"As our economy begins to rebound from the worst economic downturn since the Great Depression, it is important to understand that one of the primary costs to manufacturing businesses is the cost of energy. Manufacturing in this country began in New England and the Northeast by taking full advantage of our many rivers. If manufacturing is to remain a feature of our economy and provide good jobs for our workers, it is critical that our region has access to cheap energy, just as it was critical 200 years ago."
"Little bats that are being decimated by a big disease in 28 states are now protected by the Endangered Species Act as a threatened species, a decision that could impact oil and gas operations. The oil and gas industry has decried the possible effects that protecting the northern long-eared bat, effective May 4, under the act could have on their operations, while pointing out that other industries are not facing the same restrictions."
"An article in the journal Environmental Science and Technology, published today, says measurements of air pollution from Marcellus drilling and transportation sites in Bradford and Sullivan counties were lower than the researchers expected. The study, “Atmosphere Emission Characterization of Marcellus Shale Natural Gas Development Sites,” also reports levels of methane emissions were higher than those indicated in previous research."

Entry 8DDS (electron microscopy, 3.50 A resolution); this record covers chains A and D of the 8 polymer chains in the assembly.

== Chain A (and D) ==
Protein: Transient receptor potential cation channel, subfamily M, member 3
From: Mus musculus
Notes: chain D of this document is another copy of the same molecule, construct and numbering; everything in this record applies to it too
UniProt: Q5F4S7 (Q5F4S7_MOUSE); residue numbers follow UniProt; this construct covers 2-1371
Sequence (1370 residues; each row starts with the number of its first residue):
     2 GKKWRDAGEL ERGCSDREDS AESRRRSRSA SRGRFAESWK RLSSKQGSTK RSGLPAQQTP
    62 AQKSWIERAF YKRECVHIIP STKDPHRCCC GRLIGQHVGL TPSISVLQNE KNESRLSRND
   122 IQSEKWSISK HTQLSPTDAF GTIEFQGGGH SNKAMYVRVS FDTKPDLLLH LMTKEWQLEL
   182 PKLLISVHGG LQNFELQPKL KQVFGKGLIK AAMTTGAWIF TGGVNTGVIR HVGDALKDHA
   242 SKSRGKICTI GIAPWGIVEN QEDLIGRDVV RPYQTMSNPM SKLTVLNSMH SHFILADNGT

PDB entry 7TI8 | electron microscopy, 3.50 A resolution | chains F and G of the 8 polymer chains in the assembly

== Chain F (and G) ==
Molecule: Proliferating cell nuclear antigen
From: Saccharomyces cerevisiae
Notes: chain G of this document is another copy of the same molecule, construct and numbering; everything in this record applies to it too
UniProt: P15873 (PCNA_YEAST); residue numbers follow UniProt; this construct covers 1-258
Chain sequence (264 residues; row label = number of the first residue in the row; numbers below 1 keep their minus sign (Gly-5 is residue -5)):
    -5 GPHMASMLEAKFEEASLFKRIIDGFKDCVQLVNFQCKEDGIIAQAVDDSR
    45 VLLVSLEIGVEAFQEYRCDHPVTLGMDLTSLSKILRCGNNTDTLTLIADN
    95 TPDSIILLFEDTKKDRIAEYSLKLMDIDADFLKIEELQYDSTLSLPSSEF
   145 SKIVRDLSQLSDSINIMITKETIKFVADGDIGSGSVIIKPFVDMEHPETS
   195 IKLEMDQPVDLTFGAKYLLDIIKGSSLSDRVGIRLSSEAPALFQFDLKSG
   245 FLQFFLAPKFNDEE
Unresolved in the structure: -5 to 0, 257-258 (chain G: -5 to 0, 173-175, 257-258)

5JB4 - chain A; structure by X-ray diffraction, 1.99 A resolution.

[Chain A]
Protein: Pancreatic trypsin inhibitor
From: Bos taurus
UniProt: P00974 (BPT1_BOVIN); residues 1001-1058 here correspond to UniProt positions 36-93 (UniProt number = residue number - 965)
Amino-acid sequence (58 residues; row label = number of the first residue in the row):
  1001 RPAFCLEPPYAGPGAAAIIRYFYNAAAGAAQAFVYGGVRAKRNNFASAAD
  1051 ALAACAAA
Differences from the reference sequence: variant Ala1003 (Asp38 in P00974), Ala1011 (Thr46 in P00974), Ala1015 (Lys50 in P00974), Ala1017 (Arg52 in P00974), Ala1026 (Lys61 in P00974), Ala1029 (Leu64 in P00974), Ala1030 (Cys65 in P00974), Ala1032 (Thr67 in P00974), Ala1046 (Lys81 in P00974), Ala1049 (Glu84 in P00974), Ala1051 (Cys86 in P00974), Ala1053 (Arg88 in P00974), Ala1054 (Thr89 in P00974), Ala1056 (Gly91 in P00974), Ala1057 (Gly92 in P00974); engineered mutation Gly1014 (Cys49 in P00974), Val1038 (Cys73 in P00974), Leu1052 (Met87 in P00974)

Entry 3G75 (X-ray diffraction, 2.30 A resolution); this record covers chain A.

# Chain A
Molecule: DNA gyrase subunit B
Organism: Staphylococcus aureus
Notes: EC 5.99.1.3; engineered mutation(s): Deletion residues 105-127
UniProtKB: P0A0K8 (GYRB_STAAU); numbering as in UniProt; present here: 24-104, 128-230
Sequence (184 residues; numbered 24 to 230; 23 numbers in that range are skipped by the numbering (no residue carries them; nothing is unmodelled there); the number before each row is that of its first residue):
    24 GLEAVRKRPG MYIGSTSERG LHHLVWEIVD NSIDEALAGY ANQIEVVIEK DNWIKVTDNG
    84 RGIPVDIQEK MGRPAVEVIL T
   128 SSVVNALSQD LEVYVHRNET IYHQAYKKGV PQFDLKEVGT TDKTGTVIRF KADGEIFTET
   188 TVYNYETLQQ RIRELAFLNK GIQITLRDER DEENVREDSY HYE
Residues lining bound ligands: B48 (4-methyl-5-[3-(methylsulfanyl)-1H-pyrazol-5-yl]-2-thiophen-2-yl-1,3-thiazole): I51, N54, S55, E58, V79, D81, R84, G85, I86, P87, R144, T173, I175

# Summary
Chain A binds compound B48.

"Following the recent release of a report that outlines the environmental impact of fracking, the state of New York is likely to expand a ban on hydraulic fracturing to include all of the controversial gas extraction operations in the state."
"Hydrofracking is a controversial oil and gas extraction technique developed in the late 1940s to gain access to fossil energy deposits previously inaccessible to drilling operations. The process, "hydraulic fracturing", literally involves the smashing of rock with millions of gallons of water–along with sand and a undisclosed assortment of chemicals in order to bring gas to the surface."
"Southeastern Pennsylvania is known for its lush, pastoral landscapes and prosperous farming communities. But the economy in the state’s north and west has historically depended — as in most of Appalachia — on resource extraction and its inevitable cycles of boom and bust."